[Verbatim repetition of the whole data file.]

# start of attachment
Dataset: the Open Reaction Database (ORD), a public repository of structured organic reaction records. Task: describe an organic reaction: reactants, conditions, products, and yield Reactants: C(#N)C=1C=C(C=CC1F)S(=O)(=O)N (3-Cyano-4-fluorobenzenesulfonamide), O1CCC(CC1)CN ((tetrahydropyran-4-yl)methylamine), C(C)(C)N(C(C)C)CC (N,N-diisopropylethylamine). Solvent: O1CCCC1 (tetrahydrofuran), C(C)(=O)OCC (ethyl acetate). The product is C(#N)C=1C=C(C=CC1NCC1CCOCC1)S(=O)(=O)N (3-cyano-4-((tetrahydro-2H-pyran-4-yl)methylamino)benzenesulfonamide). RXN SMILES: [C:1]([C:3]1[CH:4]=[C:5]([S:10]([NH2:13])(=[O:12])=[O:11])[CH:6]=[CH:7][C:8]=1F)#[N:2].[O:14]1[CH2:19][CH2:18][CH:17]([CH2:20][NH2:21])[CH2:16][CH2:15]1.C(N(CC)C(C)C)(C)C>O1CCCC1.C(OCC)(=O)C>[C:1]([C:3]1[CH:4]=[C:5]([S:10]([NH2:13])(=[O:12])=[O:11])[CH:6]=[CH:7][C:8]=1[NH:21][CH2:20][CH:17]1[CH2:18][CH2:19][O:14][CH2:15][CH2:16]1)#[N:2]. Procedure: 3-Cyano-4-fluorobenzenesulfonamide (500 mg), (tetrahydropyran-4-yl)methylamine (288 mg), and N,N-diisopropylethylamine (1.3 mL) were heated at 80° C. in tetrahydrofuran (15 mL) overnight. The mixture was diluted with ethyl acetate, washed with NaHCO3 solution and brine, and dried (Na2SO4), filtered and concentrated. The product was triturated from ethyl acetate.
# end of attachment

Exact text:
Dataset: the Open Reaction Database (ORD), a public repository of structured organic reaction records. Task: describe an organic reaction: reactants, conditions, products, and yield Reactants: C(#N)C=1C=C(C=CC1F)S(=O)(=O)N (3-Cyano-4-fluorobenzenesulfonamide), O1CCC(CC1)CN ((tetrahydropyran-4-yl)methylamine), C(C)(C)N(C(C)C)CC (N,N-diisopropylethylamine). Solvent: O1CCCC1 (tetrahydrofuran), C(C)(=O)OCC (ethyl acetate). The product is C(#N)C=1C=C(C=CC1NCC1CCOCC1)S(=O)(=O)N (3-cyano-4-((tetrahydro-2H-pyran-4-yl)methylamino)benzenesulfonamide). RXN SMILES: [C:1]([C:3]1[CH:4]=[C:5]([S:10]([NH2:13])(=[O:12])=[O:11])[CH:6]=[CH:7][C:8]=1F)#[N:2].[O:14]1[CH2:19][CH2:18][CH:17]([CH2:20][NH2:21])[CH2:16][CH2:15]1.C(N(CC)C(C)C)(C)C>O1CCCC1.C(OCC)(=O)C>[C:1]([C:3]1[CH:4]=[C:5]([S:10]([NH2:13])(=[O:12])=[O:11])[CH:6]=[CH:7][C:8]=1[NH:21][CH2:20][CH:17]1[CH2:18][CH2:19][O:14][CH2:15][CH2:16]1)#[N:2]. Procedure: 3-Cyano-4-fluorobenzenesulfonamide (500 mg), (tetrahydropyran-4-yl)methylamine (288 mg), and N,N-diisopropylethylamine (1.3 mL) were heated at 80° C. in tetrahydrofuran (15 mL) overnight. The mixture was diluted with ethyl acetate, washed with NaHCO3 solution and brine, and dried (Na2SO4), filtered and concentrated. The product was triturated from ethyl acetate.